I love the look of embroidery projects. They have such old-timey character. I wanted to find a way to achieve a crafty, hand-made look without the extensive time and effort of hand-stitching through tiny holes with embroidery thread. I realized burlap has a similar cross-hatch pattern as embroidery fabric, and it would be a lot easier to thread yarn through it’s larger holes. Combine burlap and yarn and you get a fun, more do-able “embroidery” project.
- large embroidery hoop
- white burlap
- Valentine’s-colored yarn
- paper and permanent marker
- scissors and tape
- hot glue
Start with an embroidery hoop, your choice of size. I used a 12-inch hoop. Whatever size you choose, you’ll want to make sure your cut of burlap in the width of the hoop, plus 3 or so inches to allow room for hoop to hold it properly. I got a ½ yard of white burlap.
Cut a heart shape out of a piece of paper. Size it to the hoop, making sure you like the balance of the size within the hoop. Place the burlap in the hoop between the two pieces, but don’t tighten it all the way until you make sure it is placed correctly. You’ll want to make the grain of the burlap goes straight up-and-down. That way when you thread the yarn it will look straight up-and-down too. You might need to tug on it a bit to get the burlap straight and at a tight fit. Outline the paper heart with a permanent marker.
I cut about 3 yards of yarn at a time. If you try to thread with yarn longer than that it becomes really difficult to keep it from tangling as you go. Prep your yarn by wrapping tape around one end (like the lacing activities you did in elementary school) and tie a knot on the other end. Start at the far left and feed the taped-end through from the back-side of the burlap to the front. Make a straight line and pull the yarn through to the back again. You will follow along the traced lines, always feeding the yarn through the opening just to the outside of the marker line, that way the marker is covered up as you go. If it starts to look sparse, go through the same holes twice to give the embroidery a fuller look. When you run out of yarn and need more, just be sure to tie the next piece on from the backside so the knot cannot be seen on the front.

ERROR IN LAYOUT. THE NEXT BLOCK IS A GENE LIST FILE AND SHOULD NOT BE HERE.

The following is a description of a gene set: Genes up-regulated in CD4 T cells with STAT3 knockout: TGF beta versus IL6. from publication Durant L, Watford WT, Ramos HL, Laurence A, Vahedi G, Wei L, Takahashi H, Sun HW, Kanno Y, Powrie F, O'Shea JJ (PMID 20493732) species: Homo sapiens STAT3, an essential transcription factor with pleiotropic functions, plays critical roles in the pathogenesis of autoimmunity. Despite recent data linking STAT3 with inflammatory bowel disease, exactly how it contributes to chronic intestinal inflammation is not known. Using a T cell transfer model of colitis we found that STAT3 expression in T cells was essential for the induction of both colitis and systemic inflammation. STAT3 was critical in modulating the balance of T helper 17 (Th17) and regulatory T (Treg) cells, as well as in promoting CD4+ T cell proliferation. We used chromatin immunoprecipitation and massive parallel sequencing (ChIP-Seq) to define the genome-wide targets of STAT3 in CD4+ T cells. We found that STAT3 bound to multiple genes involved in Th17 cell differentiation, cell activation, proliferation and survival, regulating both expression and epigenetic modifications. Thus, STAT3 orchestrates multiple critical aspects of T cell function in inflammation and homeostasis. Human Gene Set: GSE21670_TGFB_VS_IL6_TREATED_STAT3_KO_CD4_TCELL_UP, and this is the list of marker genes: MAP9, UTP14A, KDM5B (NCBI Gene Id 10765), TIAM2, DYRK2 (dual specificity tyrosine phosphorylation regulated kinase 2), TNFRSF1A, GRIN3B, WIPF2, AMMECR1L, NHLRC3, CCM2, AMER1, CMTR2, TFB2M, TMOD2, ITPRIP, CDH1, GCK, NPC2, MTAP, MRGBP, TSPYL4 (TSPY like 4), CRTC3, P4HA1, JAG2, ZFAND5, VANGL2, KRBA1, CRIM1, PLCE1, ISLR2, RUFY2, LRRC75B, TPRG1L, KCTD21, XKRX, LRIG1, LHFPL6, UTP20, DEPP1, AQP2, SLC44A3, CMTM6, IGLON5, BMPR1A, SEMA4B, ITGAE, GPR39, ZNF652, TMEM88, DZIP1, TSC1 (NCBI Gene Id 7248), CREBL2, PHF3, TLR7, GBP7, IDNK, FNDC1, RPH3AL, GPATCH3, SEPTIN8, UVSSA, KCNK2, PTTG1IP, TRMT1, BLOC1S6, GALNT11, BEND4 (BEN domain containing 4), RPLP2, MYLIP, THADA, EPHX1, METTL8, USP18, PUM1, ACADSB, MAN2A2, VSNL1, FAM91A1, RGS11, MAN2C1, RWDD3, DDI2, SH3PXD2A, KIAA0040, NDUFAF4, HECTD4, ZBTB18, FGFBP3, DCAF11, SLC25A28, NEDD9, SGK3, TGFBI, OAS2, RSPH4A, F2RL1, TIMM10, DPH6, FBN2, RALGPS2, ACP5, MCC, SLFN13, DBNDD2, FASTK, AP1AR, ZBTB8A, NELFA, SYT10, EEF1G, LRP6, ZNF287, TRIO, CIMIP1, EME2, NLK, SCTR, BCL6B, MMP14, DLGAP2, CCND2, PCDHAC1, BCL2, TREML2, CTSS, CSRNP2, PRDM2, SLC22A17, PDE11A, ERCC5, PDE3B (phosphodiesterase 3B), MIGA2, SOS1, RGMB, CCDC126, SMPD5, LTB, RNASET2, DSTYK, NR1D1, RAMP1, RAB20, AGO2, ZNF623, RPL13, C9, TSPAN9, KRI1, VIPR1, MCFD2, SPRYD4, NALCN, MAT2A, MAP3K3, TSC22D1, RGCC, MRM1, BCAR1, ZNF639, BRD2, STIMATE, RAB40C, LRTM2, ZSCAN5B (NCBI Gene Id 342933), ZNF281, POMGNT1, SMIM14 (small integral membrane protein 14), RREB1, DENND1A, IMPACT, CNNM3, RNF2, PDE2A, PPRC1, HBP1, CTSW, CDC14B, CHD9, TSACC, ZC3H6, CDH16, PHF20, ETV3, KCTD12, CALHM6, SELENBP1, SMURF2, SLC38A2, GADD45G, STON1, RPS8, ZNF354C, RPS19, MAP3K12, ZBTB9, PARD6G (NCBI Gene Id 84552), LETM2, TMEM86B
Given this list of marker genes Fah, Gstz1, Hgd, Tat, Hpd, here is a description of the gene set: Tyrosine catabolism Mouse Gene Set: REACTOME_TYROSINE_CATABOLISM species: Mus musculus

When you are finished embroidering, after following the line of the traced heart, tie a knot on the back-side to finish and cut any dangling yarn pieces. Cut the excess burlap off along the edge of the loop. If you want to secure it even more, you can use a hot glue gun and cover the cut burlap so it adheres to the wood on the back. I left mine unglued.
If you prefer the clean, simple look, leave it as is, but if you want more embellishments you could add some felt flowers like I did to mine.
Start by cutting circles 4-5 inches in diameter. It does not have to be perfectly round, in fact, waviness makes for more textured petals in the end. Cut in a spiral until you get to the center. Leave a small circle in the middle, no bigger than an inch wide. Roll the felt from the outside in. It doesn’t have to be wrapped tightly. When you get to the end, flip the flower over and cover the spiraled edges with hot glue and cover it with the 1-inch circle you left in the middle. I also cut little felt leaves for fun. Embellish any way you like. Get creative and enjoy this little Valentine’s handi-craft.Pin It